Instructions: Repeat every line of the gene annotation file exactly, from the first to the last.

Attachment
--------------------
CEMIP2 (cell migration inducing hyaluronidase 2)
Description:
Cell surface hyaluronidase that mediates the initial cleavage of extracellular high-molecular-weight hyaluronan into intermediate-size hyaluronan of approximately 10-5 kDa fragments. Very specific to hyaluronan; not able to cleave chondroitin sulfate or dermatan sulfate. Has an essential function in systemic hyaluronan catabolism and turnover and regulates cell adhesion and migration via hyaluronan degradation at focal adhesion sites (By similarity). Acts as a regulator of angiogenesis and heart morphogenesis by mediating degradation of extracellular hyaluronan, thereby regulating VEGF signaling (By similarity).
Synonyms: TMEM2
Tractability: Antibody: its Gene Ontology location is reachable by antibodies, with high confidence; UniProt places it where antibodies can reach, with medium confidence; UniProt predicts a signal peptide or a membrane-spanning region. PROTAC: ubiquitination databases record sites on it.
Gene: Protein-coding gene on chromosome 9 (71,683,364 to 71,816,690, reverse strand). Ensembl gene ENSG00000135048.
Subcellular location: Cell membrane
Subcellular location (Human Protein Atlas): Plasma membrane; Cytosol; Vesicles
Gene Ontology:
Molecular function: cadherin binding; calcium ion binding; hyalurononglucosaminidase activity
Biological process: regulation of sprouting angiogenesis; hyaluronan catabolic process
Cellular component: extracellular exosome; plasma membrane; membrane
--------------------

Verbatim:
CEMIP2 (cell migration inducing hyaluronidase 2)
Description:
Cell surface hyaluronidase that mediates the initial cleavage of extracellular high-molecular-weight hyaluronan into intermediate-size hyaluronan of approximately 10-5 kDa fragments. Very specific to hyaluronan; not able to cleave chondroitin sulfate or dermatan sulfate. Has an essential function in systemic hyaluronan catabolism and turnover and regulates cell adhesion and migration via hyaluronan degradation at focal adhesion sites (By similarity). Acts as a regulator of angiogenesis and heart morphogenesis by mediating degradation of extracellular hyaluronan, thereby regulating VEGF signaling (By similarity).
Synonyms: TMEM2
Tractability: Antibody: its Gene Ontology location is reachable by antibodies, with high confidence; UniProt places it where antibodies can reach, with medium confidence; UniProt predicts a signal peptide or a membrane-spanning region. PROTAC: ubiquitination databases record sites on it.
Gene: Protein-coding gene on chromosome 9 (71,683,364 to 71,816,690, reverse strand). Ensembl gene ENSG00000135048.
Subcellular location: Cell membrane
Subcellular location (Human Protein Atlas): Plasma membrane; Cytosol; Vesicles
Gene Ontology:
Molecular function: cadherin binding; calcium ion binding; hyalurononglucosaminidase activity
Biological process: regulation of sprouting angiogenesis; hyaluronan catabolic process
Cellular component: extracellular exosome; plasma membrane; membrane